The Bank of Japan, which has struggled to return the country to growth, said it will cut short a two-day policy review scheduled for next week to one day Monday and promised to do its utmost to ensure financial market stability.
Auto plants, electronics factories and refineries shut, roads buckled and power to millions of homes and businesses was knocked out. Several airports, including Tokyo's Narita, were closed and rail services halted. All ports were shut.
Japan's biggest quake on record occurred as the world's third-largest economy had been showing signs of reviving from an economic contraction in the final quarter of last year.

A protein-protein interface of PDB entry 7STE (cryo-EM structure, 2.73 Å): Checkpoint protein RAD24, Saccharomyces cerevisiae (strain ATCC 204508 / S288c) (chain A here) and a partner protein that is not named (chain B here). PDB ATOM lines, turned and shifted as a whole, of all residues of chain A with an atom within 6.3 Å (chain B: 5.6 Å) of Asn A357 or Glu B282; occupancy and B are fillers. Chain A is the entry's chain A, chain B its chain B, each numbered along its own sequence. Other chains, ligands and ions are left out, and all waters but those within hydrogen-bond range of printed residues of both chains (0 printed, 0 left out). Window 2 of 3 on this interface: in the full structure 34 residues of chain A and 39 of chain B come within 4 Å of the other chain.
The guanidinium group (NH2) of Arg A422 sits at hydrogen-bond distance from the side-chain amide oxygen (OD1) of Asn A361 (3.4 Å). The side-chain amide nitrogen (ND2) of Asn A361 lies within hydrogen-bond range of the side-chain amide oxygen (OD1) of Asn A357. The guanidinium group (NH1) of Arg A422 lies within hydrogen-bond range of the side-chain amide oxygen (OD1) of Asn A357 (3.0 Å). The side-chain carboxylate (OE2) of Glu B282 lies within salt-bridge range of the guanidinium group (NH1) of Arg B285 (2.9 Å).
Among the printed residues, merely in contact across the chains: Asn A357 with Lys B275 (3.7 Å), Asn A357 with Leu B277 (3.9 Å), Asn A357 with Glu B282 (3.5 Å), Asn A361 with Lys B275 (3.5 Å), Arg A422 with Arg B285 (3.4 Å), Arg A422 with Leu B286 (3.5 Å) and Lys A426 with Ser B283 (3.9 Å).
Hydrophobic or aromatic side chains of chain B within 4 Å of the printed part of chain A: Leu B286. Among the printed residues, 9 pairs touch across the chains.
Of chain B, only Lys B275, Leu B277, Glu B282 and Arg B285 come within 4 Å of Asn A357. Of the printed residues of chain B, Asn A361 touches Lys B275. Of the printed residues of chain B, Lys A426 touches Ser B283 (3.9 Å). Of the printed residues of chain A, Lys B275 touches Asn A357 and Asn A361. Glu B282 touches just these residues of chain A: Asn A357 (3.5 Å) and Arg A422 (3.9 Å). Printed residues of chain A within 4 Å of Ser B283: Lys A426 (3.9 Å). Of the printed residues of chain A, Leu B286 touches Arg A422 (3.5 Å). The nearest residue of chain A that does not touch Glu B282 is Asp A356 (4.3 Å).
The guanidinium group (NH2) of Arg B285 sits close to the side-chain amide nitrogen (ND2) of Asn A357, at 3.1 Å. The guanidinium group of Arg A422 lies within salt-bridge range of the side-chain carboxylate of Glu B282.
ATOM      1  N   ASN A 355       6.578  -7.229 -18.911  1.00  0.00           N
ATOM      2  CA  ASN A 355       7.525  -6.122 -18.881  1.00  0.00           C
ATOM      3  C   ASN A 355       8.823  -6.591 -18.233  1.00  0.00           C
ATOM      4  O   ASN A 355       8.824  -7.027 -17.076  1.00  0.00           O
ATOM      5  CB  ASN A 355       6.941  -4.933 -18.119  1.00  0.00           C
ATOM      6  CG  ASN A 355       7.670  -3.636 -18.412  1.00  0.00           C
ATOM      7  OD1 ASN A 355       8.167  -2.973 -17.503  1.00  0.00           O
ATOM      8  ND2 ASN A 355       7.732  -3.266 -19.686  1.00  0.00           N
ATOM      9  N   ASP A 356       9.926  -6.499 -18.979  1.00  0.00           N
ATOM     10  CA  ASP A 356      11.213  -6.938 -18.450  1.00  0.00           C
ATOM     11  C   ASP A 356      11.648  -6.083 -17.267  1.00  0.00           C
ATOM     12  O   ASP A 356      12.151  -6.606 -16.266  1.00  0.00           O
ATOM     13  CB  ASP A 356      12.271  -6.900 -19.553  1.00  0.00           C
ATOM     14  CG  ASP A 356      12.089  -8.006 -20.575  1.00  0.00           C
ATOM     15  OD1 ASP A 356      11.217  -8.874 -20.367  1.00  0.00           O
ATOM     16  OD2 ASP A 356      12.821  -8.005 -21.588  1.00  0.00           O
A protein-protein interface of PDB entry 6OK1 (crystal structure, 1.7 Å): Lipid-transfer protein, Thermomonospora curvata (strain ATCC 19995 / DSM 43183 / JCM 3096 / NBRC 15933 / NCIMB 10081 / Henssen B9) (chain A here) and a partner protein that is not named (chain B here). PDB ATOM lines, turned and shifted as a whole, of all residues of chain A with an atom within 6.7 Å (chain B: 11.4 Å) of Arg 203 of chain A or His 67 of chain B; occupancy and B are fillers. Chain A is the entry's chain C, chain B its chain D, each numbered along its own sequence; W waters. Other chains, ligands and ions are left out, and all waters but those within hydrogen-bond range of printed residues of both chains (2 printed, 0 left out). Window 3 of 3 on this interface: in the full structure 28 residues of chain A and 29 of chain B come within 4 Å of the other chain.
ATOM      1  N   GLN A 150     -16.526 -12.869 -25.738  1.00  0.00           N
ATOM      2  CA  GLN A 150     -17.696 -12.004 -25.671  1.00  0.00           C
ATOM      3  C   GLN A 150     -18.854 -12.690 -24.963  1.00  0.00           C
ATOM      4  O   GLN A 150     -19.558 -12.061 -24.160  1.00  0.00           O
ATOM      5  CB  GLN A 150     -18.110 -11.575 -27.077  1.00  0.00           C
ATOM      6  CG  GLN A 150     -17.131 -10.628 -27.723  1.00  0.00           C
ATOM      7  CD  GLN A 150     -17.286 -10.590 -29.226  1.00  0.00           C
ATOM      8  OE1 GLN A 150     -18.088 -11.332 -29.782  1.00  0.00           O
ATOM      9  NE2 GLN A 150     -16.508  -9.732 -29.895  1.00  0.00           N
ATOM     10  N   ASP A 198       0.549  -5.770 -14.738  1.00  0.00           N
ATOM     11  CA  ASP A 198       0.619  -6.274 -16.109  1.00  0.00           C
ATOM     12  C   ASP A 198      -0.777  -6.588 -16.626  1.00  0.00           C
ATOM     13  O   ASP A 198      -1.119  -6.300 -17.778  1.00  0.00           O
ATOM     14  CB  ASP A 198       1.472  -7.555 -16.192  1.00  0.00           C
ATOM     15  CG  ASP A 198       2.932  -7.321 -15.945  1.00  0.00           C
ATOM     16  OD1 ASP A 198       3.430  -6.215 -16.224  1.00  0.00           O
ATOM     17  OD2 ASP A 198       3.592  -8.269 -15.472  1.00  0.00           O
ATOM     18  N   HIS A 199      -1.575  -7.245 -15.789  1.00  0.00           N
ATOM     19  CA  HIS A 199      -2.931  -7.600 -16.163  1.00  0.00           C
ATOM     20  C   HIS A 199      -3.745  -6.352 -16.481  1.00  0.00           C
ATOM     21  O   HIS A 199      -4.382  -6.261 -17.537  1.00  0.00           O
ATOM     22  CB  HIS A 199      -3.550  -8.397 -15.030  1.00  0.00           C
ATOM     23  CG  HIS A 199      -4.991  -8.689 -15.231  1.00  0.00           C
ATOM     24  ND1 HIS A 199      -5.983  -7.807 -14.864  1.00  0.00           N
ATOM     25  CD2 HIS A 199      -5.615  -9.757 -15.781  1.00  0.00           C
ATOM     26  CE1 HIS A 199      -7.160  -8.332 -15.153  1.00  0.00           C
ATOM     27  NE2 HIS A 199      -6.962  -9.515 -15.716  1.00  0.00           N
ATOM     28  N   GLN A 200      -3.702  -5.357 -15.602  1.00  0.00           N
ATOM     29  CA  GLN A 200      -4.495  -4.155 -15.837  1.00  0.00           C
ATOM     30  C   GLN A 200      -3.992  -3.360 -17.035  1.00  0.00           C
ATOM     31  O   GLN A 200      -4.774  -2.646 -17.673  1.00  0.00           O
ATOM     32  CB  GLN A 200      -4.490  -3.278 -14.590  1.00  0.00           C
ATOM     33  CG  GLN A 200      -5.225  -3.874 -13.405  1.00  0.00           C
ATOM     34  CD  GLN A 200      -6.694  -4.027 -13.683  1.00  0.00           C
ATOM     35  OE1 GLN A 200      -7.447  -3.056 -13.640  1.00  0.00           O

The disaster raised the prospect of major disruptions for business and a repair bill of billions of dollars.
Leaders of the ruling and opposition parties agreed on the need for an extra budget after Prime Minister Naoto Kan asked them to "save the country," Kyodo news agency reported.